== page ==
This is the fourth in a series of posts about supporting marriage as intended by God while loving all of God’s children. Join us at the March for Marriage this Saturday.
By: A married couple of the Diocese of Arlington EnCourage Chapter
About a decade ago our son, who was then about 30, informed us that he was attracted to persons of the same sex, which he first noticed when he was in his late teens. Not to worry though, he assured us, he had been living a chaste life and intended to continue. About nine months later he formally “came out” and announced that he would seek a partner. Partner No. 1 came and went; he and partner No. 2 are now “engaged.”
The announcement was devastating, a real punch in the gut, lessened slightly by remembering the one or two hints from one of our other children years before, which we had quietly filed away. All kinds of emotions and thoughts took over immediately: shame, fear and worries for his physical and spiritual well-being. Our initial focus was largely inward: Where had we gone wrong in raising him? Did we dare share this shameful fact with anyone? What would family and friends think of us? What kind of relationship should we seek to maintain with him, and—shudder—his partner? What would this mean for his future life, for his career, for his membership with the Church? What to do if he decides to get “married?”
The initial experience was very isolating. We told only our closest friends and family, some of them only after years. If we brought it up, it would be with priest friends and confessors. We remain grateful for their good advice.
Fortunately, about six years ago we saw an advertisement for EnCourage, a ministry dedicated to the spiritual needs of parents, siblings, children, and other relatives and friends of persons who are attracted to persons of the same-sex. To our great surprise, we heard many stories like our own: child raised in a traditional Catholic household, and despite being taught about chastity as the path to holiness, gives in to same-sex attraction and embraces the lifestyle. We heard parents talk about their children in a calm and loving way, with obvious sorrow for their attraction and choices but filled with hope for their eventual salvation. We’ve since seen many persons come in filled with anger and anguish about their children, often admitting to raising their kids in rocky and tumultuous, if not dysfunctional, environments. And, with time and the support of the EnCourage community, we have seen the anger fade and be replaced with hopeful love and relationships mending.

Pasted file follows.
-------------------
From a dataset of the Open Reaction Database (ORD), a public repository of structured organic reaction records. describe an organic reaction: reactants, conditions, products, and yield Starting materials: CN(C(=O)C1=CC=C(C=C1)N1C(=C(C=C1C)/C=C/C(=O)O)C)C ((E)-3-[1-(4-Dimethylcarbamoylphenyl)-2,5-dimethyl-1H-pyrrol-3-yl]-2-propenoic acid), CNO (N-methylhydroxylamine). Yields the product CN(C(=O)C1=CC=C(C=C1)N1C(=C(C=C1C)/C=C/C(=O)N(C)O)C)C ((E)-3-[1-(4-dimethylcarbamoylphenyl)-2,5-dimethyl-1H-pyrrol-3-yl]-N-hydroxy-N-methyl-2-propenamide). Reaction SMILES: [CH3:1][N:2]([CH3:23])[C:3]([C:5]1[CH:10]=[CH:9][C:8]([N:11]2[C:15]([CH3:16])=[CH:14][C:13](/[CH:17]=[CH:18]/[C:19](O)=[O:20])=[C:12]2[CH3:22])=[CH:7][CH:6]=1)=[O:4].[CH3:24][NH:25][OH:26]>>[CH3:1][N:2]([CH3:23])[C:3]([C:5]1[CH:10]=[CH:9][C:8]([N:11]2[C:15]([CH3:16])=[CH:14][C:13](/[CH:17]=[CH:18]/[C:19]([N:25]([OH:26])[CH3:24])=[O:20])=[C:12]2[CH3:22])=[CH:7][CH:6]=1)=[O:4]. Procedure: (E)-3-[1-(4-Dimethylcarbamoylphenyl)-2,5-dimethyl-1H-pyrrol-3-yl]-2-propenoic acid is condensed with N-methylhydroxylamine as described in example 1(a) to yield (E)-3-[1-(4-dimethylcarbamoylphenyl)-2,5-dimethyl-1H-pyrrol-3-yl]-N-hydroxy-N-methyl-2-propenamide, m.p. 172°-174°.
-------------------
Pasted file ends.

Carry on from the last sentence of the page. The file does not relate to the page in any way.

Our EnCourage community has become another family that we look forward to meeting with regularly. Some of us come as couples; others come without their spouses because the spouses do not agree with Church teaching on sexuality. Embracing the fullness of Catholic teaching, EnCourage members support one another and their loved ones through discussion, prayer and fellowship. Meetings include recitation of the rosary and prayers for our children and ourselves. We speak openly and try to help one another to better love our children—and one another—unconditionally, to navigate through those shoals where tough, practical decisions must be made and where unconditional love can sometimes mean “tough love.” Our excellent priest moderator keeps us on track and clarifies moral issues. It is a community of faithful Catholics, with similar experiences, bearing unique crosses, who by their words, prayers and example help one another bear their burdens with grace and patience. We hear tales of minor miracles among our children and major miracles of growth among our group of acceptance of same-sex attraction as a mysterious part of God’s plan for our salvation, and that regular prayer is essential to that plan.
Thank you, Lord, for bringing us to EnCourage, and helping us to spread the word to others who are wandering alone, as we once did.
Encourage is a ministry within Courage dedicated to the spiritual needs of parents, siblings, children, and other relatives and friends of persons who have same-sex attractions. For more information visit the EnCourage website or our diocesan site or email Courage@arlingtondiocese.org.